Theater review

Intense staging undercuts emotional pull of ‘Electric Ballroom’

CorrespondentFebruary 25, 2013 

  • Details

    What: “The New Electric Ballroom,” by Enda Walsh

    Where: Manbites Dog Theater, 703 Foster St., Durham

    When: 8:15 p.m. Feb. 28-Mar. 2 and Mar. 6-9; 2:15 p.m. Mar. 9

    Tickets: $12-$17

    Contact: 919-682-3343;

Loneliness and isolation can be as debilitating as disease. A single incident can alter life’s course forever. Blossoming love can be withered by harsh realities.

These are the underlying themes of Irish playwright Enda Walsh’s “The New Electric Ballroom,” his 2008 play about three forlorn sisters in a remote fishing village. Manbites Dog’s production proffers four veteran Triangle actors in an intense staging that emphasizes surreal elements over underlying emotions.

Sisters Breda, Clara and Ada live a hermetic existence, their daily lives filled with the constant reminder of the night Breda and Clara went to a new nightspot, hoping to connect with a popular rock singer. They each naively hoped he’d take them away from their dreary fate, but the singer’s callowness crushed their dreams, souring them to further relationships.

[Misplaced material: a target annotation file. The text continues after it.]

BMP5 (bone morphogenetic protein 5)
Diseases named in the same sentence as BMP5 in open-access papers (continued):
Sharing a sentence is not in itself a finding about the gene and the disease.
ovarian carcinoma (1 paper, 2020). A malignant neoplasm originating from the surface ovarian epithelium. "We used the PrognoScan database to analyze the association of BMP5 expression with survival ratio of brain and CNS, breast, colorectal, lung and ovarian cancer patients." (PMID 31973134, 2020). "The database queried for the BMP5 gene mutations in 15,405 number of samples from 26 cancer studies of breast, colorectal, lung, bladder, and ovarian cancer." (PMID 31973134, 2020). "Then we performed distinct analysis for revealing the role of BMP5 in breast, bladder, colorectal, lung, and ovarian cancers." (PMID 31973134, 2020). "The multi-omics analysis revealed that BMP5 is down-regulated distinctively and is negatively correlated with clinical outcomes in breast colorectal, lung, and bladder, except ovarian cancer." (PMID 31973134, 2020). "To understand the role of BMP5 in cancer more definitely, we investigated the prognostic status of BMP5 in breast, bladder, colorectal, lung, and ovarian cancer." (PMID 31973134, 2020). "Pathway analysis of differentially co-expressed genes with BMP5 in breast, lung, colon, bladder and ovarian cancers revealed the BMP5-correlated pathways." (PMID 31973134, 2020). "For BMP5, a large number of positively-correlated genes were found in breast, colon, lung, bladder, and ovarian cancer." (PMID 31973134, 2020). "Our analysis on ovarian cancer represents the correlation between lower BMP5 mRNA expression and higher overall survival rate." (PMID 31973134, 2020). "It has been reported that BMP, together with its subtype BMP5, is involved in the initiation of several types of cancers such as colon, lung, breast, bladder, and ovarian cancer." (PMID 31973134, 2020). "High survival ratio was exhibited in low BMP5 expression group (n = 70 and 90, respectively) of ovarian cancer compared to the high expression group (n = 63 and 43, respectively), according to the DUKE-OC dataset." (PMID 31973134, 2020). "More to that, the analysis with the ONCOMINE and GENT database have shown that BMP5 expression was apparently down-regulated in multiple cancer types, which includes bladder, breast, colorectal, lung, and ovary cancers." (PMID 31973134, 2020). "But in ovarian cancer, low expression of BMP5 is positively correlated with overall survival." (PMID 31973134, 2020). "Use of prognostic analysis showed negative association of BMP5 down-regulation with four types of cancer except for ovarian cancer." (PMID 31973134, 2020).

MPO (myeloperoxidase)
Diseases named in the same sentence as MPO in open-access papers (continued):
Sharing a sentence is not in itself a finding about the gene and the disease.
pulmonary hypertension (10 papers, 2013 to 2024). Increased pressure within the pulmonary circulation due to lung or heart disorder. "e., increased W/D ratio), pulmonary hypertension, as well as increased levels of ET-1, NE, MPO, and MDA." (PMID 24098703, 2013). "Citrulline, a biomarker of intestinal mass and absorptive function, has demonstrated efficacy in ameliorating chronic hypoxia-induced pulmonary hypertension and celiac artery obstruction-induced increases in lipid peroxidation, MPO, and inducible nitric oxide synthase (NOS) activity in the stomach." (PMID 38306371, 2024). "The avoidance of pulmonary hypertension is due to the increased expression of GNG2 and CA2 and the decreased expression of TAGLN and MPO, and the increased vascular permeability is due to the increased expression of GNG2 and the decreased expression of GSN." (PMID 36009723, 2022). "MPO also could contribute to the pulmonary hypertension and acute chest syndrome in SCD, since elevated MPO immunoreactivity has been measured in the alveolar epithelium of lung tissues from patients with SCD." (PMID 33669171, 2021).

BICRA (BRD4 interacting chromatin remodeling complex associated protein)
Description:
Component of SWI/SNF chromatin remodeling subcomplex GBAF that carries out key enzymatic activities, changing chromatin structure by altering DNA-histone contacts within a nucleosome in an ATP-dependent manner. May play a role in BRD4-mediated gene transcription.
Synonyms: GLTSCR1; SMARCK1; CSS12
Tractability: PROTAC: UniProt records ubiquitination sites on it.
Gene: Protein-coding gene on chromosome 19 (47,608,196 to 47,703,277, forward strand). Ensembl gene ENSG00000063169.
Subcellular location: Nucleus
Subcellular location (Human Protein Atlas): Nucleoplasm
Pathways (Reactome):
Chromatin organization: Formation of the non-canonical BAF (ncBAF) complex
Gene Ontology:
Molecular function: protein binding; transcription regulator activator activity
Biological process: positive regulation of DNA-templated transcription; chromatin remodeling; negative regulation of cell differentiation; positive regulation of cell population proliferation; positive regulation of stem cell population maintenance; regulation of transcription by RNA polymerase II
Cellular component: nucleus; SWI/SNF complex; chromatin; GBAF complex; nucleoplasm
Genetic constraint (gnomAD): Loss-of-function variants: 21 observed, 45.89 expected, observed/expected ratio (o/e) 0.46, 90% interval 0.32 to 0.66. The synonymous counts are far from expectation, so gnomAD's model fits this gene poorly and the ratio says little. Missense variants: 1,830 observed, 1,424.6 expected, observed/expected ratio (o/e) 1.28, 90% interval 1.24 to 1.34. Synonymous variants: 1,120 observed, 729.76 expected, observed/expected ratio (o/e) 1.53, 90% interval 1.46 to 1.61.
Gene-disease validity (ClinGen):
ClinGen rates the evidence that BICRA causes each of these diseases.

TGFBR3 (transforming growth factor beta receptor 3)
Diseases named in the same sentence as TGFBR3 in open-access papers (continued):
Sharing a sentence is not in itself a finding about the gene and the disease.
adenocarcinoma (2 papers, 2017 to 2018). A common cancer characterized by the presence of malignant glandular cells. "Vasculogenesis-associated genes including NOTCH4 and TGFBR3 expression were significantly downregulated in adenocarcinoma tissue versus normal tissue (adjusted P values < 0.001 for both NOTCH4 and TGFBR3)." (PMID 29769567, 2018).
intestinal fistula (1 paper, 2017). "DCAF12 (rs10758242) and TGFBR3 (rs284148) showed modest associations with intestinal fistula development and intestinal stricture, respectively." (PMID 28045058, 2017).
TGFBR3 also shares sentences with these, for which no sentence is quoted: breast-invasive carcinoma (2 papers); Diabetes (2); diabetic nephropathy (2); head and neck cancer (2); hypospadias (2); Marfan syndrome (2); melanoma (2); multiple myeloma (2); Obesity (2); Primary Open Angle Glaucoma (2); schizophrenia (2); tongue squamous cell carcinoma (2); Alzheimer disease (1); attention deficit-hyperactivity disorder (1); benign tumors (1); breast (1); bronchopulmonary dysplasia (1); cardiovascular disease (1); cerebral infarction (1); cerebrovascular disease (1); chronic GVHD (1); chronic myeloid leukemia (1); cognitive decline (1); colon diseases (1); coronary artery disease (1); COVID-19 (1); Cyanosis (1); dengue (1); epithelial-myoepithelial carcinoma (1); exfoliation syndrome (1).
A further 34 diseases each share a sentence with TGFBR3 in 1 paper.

They’ve turned their hurt into an ongoing ritual, taking turns repeating the events of that night, arguing over any missed details. They’ve also pulled younger sister Ada into the bizarre ceremony to teach her its lessons about the perils of love. Ada’s resignation to a loveless life changes when tentative feelings emerge for shy, simpleminded fisherman Patsy, whose own troubled past casts a pall over the possibilities.

Director Jeff Storer focuses on the characters’ bizarre behavior and strange, poetic speech to shape the piece into a macabre horror story. Within this concept, Marcia Edmundson’s Breda is a bitter, crazed shell and Lenore Field’s Clara is a darkly comic whacko, constantly taunting and accusing each other. They are at their best in frightening descriptions of their reactions to that destiny-changing evening. In their worn, bedraggled clothing and sloppy, exaggerated make-up, they often seem right out of “Whatever Happened to Baby Jane?” Katja Hill’s Ada is numbly submissive until Derrick Ivey’s Patsy goes from awkward nervousness to frenzied fantasizing about their future together.

Derrick Ivey’s set of foreboding, prison-like walls of metal bars, along with Chuck Catotti’s eerie, shadow-drenched lighting, faithfully serve Storer’s concept. Storer keeps the tension chilly and tight in this 80-minute one-act, but a more realistic approach to these admittedly eccentric characters would allow for stronger emotional connections to such recognizable broken spirits.

Still, the unity of the concept and the commitment of these fine actors make for an engaging theatrical experience.


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